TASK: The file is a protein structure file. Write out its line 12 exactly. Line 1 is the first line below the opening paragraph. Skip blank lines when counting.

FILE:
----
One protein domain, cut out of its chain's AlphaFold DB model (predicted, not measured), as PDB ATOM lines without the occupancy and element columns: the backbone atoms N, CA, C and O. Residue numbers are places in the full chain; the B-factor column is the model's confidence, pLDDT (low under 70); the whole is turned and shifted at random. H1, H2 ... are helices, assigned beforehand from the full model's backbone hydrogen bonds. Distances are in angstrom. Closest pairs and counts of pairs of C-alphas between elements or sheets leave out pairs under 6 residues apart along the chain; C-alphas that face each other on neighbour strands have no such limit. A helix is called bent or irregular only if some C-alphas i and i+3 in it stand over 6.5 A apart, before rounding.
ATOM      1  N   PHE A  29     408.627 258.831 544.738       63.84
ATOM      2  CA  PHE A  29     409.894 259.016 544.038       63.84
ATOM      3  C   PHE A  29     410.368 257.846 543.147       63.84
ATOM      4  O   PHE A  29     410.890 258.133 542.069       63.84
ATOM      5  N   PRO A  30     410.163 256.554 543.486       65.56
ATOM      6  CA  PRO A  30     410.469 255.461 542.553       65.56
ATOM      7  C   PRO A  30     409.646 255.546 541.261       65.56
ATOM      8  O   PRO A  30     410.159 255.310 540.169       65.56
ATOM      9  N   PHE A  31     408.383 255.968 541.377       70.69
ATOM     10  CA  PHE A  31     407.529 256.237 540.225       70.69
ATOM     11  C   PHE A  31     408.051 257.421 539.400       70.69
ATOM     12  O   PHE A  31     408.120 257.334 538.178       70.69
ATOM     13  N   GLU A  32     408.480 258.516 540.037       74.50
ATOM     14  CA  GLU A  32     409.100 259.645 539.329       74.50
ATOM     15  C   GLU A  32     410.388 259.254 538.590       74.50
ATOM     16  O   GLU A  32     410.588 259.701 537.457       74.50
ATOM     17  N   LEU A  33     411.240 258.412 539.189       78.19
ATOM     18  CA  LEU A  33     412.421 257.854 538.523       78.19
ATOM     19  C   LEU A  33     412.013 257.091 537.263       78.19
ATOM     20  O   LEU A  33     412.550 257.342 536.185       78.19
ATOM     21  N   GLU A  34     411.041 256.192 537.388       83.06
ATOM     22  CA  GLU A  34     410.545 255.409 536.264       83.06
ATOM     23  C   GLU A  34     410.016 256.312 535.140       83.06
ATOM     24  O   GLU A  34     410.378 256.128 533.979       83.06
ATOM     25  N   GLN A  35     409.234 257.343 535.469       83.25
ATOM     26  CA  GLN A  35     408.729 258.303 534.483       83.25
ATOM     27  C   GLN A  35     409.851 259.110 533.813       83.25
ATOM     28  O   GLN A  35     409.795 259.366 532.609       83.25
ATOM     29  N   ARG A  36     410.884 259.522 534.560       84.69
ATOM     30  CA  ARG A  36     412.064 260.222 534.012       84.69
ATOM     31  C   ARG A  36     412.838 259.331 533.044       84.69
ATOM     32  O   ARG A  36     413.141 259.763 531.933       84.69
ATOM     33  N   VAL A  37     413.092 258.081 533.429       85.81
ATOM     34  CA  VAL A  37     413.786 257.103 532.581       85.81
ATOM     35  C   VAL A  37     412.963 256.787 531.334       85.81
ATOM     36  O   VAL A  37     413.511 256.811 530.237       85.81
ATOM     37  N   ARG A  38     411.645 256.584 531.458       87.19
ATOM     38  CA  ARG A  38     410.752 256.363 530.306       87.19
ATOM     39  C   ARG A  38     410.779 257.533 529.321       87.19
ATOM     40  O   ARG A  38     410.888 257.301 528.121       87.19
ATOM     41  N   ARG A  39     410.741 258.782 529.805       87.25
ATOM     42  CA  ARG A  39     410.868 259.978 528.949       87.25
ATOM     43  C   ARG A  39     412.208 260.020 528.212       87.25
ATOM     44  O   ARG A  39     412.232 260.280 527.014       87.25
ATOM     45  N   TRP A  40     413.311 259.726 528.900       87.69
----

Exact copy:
ATOM     12  O   PHE A  31     408.120 257.334 538.178       70.69